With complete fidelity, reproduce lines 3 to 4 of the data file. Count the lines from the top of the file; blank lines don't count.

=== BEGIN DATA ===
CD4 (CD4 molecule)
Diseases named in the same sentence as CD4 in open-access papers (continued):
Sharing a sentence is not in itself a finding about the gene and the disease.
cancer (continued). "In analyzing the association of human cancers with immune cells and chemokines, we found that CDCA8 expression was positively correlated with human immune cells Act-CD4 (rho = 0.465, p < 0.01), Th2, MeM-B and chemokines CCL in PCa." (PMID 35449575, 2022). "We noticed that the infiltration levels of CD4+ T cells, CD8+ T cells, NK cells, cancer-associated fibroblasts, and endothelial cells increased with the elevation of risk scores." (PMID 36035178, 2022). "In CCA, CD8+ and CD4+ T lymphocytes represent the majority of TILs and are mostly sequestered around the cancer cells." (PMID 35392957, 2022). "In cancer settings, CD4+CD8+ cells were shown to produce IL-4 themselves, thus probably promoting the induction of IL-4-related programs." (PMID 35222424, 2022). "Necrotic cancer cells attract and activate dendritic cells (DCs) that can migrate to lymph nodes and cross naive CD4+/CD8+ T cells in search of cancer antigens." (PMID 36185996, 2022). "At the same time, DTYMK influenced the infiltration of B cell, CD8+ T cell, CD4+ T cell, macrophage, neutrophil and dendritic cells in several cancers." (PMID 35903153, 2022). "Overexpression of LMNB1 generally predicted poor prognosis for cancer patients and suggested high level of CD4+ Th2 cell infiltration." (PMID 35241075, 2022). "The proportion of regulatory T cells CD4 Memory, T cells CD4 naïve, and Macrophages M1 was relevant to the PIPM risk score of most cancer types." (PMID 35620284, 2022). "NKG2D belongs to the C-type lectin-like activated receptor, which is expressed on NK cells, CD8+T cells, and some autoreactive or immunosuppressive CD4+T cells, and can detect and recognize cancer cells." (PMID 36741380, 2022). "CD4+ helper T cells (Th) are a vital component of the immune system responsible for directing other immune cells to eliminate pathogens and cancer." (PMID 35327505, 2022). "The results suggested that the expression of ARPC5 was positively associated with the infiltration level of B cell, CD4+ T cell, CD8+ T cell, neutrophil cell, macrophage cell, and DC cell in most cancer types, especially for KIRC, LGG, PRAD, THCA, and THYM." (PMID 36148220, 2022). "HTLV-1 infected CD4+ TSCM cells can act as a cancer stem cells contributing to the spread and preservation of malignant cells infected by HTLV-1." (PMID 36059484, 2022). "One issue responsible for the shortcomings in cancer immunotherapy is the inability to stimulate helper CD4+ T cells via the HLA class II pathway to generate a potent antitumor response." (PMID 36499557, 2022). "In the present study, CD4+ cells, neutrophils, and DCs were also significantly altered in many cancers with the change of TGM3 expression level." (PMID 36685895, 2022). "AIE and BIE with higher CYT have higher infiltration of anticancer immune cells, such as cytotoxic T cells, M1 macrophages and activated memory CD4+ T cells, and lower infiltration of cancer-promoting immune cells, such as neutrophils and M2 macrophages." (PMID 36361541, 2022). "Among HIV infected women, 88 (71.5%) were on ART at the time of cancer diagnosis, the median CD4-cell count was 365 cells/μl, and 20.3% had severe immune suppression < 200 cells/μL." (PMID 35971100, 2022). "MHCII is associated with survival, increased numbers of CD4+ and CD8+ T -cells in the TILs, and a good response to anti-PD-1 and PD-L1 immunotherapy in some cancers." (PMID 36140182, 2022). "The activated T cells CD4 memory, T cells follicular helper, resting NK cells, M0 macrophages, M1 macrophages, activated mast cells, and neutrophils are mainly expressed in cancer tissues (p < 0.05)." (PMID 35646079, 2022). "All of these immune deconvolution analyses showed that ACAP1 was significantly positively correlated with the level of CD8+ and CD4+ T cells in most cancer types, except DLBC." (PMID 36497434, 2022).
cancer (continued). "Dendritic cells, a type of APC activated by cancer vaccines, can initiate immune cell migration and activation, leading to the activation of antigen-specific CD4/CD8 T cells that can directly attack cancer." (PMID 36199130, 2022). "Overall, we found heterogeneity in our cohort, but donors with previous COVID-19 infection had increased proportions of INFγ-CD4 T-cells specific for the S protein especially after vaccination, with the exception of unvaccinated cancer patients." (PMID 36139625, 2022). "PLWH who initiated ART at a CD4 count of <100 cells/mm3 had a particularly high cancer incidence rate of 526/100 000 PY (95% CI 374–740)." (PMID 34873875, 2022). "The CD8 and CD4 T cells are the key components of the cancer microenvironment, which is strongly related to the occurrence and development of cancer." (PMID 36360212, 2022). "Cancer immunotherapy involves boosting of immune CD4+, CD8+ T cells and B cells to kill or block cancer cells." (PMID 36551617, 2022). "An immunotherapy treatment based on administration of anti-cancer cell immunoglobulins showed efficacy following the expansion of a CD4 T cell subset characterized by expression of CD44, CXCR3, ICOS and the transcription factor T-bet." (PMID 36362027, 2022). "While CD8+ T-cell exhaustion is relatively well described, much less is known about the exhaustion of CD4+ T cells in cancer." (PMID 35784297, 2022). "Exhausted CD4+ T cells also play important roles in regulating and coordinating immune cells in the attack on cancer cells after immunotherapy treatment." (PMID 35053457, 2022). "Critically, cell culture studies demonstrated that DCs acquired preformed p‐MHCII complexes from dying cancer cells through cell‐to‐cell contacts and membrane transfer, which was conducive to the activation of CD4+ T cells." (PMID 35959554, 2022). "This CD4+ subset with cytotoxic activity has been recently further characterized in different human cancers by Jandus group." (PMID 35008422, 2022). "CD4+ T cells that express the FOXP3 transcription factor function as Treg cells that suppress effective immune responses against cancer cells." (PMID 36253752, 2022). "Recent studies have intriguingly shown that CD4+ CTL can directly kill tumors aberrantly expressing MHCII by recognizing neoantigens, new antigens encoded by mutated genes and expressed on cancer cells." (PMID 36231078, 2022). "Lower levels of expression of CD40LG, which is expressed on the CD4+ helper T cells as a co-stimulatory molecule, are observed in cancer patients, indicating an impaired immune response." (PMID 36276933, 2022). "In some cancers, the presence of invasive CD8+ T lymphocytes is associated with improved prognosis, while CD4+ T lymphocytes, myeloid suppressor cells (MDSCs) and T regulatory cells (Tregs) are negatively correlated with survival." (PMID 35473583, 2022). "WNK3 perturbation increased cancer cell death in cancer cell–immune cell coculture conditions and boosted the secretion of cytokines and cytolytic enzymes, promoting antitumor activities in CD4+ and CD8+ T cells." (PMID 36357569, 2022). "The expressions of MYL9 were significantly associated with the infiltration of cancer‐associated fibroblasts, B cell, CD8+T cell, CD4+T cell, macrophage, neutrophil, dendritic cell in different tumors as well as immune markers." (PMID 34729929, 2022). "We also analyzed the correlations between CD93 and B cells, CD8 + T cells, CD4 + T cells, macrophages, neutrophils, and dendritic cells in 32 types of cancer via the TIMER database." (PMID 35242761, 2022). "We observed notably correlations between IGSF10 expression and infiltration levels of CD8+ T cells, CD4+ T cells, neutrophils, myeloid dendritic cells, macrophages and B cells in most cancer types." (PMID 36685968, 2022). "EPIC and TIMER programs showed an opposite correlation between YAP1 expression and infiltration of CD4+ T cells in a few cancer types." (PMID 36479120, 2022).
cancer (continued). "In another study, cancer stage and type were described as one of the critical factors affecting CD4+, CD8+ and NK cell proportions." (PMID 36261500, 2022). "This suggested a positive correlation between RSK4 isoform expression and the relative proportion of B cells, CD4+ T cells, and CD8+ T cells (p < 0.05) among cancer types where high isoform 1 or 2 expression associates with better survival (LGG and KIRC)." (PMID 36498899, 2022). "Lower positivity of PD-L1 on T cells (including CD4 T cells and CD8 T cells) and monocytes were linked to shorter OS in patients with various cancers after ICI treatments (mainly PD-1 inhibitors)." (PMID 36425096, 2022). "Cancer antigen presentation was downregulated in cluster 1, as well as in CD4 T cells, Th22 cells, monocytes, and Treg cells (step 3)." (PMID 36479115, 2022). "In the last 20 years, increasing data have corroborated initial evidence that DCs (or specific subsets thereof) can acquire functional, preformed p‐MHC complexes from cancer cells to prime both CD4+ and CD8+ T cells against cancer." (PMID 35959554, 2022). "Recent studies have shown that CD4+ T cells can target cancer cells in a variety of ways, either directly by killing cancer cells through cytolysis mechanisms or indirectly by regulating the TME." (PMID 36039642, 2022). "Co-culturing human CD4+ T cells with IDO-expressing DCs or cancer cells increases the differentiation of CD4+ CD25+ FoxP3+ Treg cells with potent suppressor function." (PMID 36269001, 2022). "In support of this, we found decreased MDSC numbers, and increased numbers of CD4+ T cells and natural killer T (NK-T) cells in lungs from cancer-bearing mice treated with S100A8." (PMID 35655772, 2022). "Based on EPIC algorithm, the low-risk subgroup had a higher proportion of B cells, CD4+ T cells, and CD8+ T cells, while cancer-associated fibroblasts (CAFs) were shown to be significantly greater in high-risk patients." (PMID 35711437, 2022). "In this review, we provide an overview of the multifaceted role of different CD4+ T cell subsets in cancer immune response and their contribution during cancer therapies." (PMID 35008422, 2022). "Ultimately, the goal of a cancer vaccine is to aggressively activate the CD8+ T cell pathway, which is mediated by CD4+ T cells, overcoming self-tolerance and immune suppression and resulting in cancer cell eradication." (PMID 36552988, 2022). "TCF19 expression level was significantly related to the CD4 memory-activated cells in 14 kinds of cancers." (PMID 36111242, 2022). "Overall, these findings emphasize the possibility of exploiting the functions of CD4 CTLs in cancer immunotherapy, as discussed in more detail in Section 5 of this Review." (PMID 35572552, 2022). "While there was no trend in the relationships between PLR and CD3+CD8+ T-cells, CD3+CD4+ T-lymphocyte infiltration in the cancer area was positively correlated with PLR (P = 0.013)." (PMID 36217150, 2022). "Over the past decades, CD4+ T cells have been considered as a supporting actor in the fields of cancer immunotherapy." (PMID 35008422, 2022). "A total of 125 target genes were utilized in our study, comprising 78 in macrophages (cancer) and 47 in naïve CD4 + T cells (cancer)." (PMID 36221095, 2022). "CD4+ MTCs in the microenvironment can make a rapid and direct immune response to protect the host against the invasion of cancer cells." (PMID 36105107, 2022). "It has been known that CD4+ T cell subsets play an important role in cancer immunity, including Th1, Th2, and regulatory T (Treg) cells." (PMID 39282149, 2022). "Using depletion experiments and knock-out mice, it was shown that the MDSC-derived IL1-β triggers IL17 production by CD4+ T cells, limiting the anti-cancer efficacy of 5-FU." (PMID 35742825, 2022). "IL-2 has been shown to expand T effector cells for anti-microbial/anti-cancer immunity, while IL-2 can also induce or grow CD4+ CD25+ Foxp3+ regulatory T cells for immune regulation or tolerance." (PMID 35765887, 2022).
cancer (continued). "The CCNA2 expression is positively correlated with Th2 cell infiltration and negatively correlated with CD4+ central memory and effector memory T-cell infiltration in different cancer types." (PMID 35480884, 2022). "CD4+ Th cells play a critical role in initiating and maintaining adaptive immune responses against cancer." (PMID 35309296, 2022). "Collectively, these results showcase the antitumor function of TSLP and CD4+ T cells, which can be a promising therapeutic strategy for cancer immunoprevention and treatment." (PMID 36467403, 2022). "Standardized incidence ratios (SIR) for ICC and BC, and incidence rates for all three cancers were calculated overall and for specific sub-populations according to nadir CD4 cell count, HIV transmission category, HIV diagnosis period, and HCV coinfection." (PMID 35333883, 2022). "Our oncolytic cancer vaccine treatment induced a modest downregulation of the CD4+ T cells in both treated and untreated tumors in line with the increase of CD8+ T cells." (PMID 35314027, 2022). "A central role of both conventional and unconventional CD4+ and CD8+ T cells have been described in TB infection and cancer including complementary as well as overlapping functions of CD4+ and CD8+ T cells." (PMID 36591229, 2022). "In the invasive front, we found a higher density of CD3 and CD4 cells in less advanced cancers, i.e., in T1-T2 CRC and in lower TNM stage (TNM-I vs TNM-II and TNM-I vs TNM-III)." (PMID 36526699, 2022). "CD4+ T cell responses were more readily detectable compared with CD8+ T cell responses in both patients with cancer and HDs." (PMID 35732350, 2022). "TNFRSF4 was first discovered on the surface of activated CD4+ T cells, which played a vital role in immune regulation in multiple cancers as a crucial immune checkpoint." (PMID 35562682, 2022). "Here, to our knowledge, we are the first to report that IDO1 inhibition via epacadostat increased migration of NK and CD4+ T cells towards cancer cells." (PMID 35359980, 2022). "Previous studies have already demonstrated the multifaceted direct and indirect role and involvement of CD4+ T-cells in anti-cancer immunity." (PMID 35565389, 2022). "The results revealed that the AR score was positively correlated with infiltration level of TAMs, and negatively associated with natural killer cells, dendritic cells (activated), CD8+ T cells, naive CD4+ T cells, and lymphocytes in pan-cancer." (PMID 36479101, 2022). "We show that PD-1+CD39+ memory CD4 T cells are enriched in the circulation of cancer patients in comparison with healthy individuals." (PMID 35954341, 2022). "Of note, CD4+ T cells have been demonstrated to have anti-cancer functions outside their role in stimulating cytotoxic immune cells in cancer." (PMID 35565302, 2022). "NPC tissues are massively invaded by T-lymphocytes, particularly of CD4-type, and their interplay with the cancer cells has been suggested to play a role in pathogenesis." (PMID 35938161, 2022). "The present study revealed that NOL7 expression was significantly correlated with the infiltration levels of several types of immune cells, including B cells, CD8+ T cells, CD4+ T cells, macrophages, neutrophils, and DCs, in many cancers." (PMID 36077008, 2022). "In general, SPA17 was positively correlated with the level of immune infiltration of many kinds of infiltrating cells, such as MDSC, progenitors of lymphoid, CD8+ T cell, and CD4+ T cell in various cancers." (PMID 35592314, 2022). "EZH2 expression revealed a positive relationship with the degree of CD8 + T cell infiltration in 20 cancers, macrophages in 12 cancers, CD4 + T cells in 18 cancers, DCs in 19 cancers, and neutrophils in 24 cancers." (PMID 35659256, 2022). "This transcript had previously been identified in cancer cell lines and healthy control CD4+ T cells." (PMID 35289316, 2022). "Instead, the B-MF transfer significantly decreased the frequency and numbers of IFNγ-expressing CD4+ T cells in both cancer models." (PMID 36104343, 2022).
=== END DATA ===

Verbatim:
Sharing a sentence is not in itself a finding about the gene and the disease.
cancer (continued). "In analyzing the association of human cancers with immune cells and chemokines, we found that CDCA8 expression was positively correlated with human immune cells Act-CD4 (rho = 0.465, p < 0.01), Th2, MeM-B and chemokines CCL in PCa." (PMID 35449575, 2022). "We noticed that the infiltration levels of CD4+ T cells, CD8+ T cells, NK cells, cancer-associated fibroblasts, and endothelial cells increased with the elevation of risk scores." (PMID 36035178, 2022). "In CCA, CD8+ and CD4+ T lymphocytes represent the majority of TILs and are mostly sequestered around the cancer cells." (PMID 35392957, 2022). "In cancer settings, CD4+CD8+ cells were shown to produce IL-4 themselves, thus probably promoting the induction of IL-4-related programs." (PMID 35222424, 2022). "Necrotic cancer cells attract and activate dendritic cells (DCs) that can migrate to lymph nodes and cross naive CD4+/CD8+ T cells in search of cancer antigens." (PMID 36185996, 2022). "At the same time, DTYMK influenced the infiltration of B cell, CD8+ T cell, CD4+ T cell, macrophage, neutrophil and dendritic cells in several cancers." (PMID 35903153, 2022). "Overexpression of LMNB1 generally predicted poor prognosis for cancer patients and suggested high level of CD4+ Th2 cell infiltration." (PMID 35241075, 2022). "The proportion of regulatory T cells CD4 Memory, T cells CD4 naïve, and Macrophages M1 was relevant to the PIPM risk score of most cancer types." (PMID 35620284, 2022). "NKG2D belongs to the C-type lectin-like activated receptor, which is expressed on NK cells, CD8+T cells, and some autoreactive or immunosuppressive CD4+T cells, and can detect and recognize cancer cells." (PMID 36741380, 2022). "CD4+ helper T cells (Th) are a vital component of the immune system responsible for directing other immune cells to eliminate pathogens and cancer." (PMID 35327505, 2022). "The results suggested that the expression of ARPC5 was positively associated with the infiltration level of B cell, CD4+ T cell, CD8+ T cell, neutrophil cell, macrophage cell, and DC cell in most cancer types, especially for KIRC, LGG, PRAD, THCA, and THYM." (PMID 36148220, 2022). "HTLV-1 infected CD4+ TSCM cells can act as a cancer stem cells contributing to the spread and preservation of malignant cells infected by HTLV-1." (PMID 36059484, 2022). "One issue responsible for the shortcomings in cancer immunotherapy is the inability to stimulate helper CD4+ T cells via the HLA class II pathway to generate a potent antitumor response." (PMID 36499557, 2022). "In the present study, CD4+ cells, neutrophils, and DCs were also significantly altered in many cancers with the change of TGM3 expression level." (PMID 36685895, 2022). "AIE and BIE with higher CYT have higher infiltration of anticancer immune cells, such as cytotoxic T cells, M1 macrophages and activated memory CD4+ T cells, and lower infiltration of cancer-promoting immune cells, such as neutrophils and M2 macrophages." (PMID 36361541, 2022). "Among HIV infected women, 88 (71.5%) were on ART at the time of cancer diagnosis, the median CD4-cell count was 365 cells/μl, and 20.3% had severe immune suppression < 200 cells/μL." (PMID 35971100, 2022). "MHCII is associated with survival, increased numbers of CD4+ and CD8+ T -cells in the TILs, and a good response to anti-PD-1 and PD-L1 immunotherapy in some cancers." (PMID 36140182, 2022). "The activated T cells CD4 memory, T cells follicular helper, resting NK cells, M0 macrophages, M1 macrophages, activated mast cells, and neutrophils are mainly expressed in cancer tissues (p < 0.05)." (PMID 35646079, 2022). "All of these immune deconvolution analyses showed that ACAP1 was significantly positively correlated with the level of CD8+ and CD4+ T cells in most cancer types, except DLBC." (PMID 36497434, 2022).